Though this model may have trouble with larger quantities of snow, it’s maneuverability makes it great for tight driveways and regular maintenance. It also won’t get clogged or bogged down by heavy, wet snow thanks to its tough auger. Be mindful, however, if you have any gravel paths or rocky terrain as single-stage snow blowers can throw rocks and other small objects that may get pulled in.
The best cordless electric snow blower
If you don’t want to bother with gas and snow in your area is measured in inches instead of feet, then the EGO Cordless Electric Snow Blower is your best bet.
Pros: Runs quiet, no need for gas, features headlights, easy to assemble and store, lightweight
Cons: Not self-propelled, only runs for about 30-45 minutes at a time (but charges quickly)
For a battery-powered snow blower, the EGO Power+ Snow Blower can do a lot. It has a 21-inch clearing width and can handle snow up to 10 inches deep.
There are also two bright LED lights that will help you clear your drive before taking off for work in the morning. The SNT2102 comes with two 5.0 Ah batteries. The batteries last up to 45 minutes, and the charger takes 45 minutes to charge each battery. So, you may want to consider picking up extra batteries if you have a lot of area to clear.
Because it’s battery-powered, it’s much quieter than its gas counterparts. You also won’t have to deal with fumes or refilling the tank. The push-button start is also quite the luxury for those accustomed to yanking pull cords to no avail season after season.
The best space-saving snow blower
The Toro Power Shovel Electric Snow Thrower is about the size of a standard snow shovel, but it has the power to clear snow up to six inches deep with its powerful auger.
Pros: Won’t take up much space, clears moderate snowfall with ease, thin enough to use on steps, throws snow up to 20 feet
Cons: Must remain plugged in, can’t handle deep snow, can’t direct where snow is thrown
The Toro Power Shovel is a wonderful snow-clearing tool for a variety of applications. If you live in an area that receives only moderate snowfall a few times a year, it might be the only snow blower you need. It handles snowfall of up to six inches with ease, plus its small footprint makes it agile enough to clear steps — something a full-size snowblower will never be able to do. That ability alone makes it worth its pretty affordable price tag, in our opinion. If you have a full-sized blower, consider adding this one to your toolkit for detail work.
Its small size also makes it easy to store, and it’s electric so you don’t have to worry about keeping a full gas can around or being caught without when an unexpected storm hits. Being tethered to an outlet can be limiting, though, so make sure to invest in a good weather-safe extension cord. We don’t recommend clearing large swaths of snow with this machine, so a good 100-footer should do just fine.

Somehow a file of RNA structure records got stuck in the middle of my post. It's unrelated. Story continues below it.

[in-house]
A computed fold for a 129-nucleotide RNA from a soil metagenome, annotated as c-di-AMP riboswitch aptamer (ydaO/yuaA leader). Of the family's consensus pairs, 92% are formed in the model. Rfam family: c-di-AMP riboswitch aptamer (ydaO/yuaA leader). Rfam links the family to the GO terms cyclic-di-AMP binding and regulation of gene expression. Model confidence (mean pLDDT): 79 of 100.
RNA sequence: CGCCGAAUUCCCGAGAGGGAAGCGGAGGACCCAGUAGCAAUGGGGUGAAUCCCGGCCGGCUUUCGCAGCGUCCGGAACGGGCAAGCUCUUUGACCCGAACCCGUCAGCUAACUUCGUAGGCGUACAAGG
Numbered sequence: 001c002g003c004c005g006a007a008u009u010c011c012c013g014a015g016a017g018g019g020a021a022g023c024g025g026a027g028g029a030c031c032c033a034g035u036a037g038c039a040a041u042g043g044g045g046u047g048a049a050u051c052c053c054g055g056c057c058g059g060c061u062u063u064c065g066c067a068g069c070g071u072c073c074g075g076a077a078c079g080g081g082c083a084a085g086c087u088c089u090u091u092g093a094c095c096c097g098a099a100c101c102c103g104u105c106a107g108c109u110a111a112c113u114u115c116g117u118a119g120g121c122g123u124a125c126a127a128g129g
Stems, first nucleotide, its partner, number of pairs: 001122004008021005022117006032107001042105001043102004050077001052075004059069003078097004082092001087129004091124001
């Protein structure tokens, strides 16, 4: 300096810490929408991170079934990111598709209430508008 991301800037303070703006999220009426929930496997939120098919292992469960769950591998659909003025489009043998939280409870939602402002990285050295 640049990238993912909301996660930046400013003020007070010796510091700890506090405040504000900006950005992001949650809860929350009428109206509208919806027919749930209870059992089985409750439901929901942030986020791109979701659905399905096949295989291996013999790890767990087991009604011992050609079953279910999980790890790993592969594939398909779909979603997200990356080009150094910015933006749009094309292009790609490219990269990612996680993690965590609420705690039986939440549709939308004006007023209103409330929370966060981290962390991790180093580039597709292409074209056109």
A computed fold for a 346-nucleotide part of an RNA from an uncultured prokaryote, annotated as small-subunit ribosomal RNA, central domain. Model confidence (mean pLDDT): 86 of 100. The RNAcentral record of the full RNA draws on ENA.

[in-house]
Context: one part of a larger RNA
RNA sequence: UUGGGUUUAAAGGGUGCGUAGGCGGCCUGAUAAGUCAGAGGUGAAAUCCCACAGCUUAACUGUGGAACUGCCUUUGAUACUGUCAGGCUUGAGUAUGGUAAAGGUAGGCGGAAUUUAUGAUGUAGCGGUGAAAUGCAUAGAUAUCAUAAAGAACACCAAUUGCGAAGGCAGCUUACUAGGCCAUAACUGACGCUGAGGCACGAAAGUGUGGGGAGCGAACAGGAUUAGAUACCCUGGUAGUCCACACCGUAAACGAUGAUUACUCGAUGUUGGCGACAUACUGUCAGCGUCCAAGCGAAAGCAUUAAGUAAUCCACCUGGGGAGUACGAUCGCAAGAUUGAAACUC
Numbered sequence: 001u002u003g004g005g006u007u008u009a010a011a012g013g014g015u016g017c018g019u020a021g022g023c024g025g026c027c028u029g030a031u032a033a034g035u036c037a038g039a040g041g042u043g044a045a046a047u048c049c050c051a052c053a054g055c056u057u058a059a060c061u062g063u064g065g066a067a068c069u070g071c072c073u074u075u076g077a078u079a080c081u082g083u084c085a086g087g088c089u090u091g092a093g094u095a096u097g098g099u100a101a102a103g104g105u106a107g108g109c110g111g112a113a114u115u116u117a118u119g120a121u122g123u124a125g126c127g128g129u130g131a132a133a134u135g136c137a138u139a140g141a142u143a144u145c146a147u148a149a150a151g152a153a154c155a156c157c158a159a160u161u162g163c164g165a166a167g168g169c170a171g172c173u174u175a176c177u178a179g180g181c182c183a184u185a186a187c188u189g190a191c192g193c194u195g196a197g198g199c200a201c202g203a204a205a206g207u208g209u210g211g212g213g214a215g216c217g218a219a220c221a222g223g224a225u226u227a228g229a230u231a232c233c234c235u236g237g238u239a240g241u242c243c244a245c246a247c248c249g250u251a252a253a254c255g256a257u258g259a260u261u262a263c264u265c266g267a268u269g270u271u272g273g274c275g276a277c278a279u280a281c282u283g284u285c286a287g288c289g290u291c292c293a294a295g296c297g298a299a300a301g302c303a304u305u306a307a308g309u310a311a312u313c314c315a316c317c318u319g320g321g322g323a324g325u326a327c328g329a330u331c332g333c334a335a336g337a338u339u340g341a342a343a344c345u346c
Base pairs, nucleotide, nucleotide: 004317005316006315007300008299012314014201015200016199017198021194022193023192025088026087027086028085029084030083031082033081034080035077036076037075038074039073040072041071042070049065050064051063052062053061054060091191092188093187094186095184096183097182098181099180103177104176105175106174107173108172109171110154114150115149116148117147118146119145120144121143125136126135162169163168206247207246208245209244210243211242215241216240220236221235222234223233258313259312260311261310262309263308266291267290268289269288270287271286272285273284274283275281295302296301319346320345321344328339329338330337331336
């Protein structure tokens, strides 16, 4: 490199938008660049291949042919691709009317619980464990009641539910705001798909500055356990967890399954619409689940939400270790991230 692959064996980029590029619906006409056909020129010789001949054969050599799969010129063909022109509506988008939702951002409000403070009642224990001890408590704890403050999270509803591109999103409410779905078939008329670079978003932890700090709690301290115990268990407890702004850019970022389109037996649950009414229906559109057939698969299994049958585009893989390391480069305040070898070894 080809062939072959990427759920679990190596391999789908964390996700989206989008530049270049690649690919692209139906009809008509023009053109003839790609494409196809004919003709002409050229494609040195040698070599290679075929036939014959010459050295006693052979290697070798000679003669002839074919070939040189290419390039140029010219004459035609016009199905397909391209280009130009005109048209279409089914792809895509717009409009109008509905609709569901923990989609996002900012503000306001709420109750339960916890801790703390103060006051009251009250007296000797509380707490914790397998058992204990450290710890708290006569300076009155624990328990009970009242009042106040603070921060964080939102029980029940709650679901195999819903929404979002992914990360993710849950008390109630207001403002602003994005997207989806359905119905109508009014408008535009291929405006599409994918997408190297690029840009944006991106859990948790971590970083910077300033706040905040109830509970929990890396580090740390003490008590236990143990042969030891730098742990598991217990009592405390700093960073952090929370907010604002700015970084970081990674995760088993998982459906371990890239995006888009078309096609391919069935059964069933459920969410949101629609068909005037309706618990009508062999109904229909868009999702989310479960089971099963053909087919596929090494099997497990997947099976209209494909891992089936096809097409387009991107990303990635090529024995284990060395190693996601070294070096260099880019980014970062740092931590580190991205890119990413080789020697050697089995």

The Power Shovel has a strong auger that can move up to 300 pounds of snow per minute, throwing it up to 20 feet. One downside to this compact machine is that it throws the snow directly out in front of you, and there’s no way to direct the snow elsewhere. We suggest strategically determining your snow clearing path so you don’t end up accidentally reburying the stairs you just cleared.
What to consider when buying a snow blower
When buying a snow blower, you should first consider where you want the power to come from. There are three main sources: gas, corded electric, and cordless electric or battery.
- Gas snow blowers are the most popular, most powerful, and most expensive option. They also typically need more maintenance than the other two options.
- Corded electric blowers are generally the least expensive and don’t pollute, but just like a corded lawnmower, you have to mind the cord as you work, and it’s not recommended for longer driveways due to the inherent cord-length limitations.
- Battery power avoids the cord problem, but batteries only last for so long before they need to be recharged. You can buy extra batteries so that you have enough to complete your job, but they are usually quite expensive.
Snow blowers are either single-stage, two-stage, or three-stage.
- A single-stage snow blower (also referred to as a snow thrower) has an auger that moves very fast and sends the snow flying out of the chute in one step.
- Two-stage blowers have augers that feed the snow into the chute where a propeller throws the snow.
- Three-stage blowers have augers that feed the snow into the center where it is chopped up and fed into the propeller.
Snow blowers with multiple stages tend to cost more, but they can also handle heavier-duty jobs and throw the snow farther.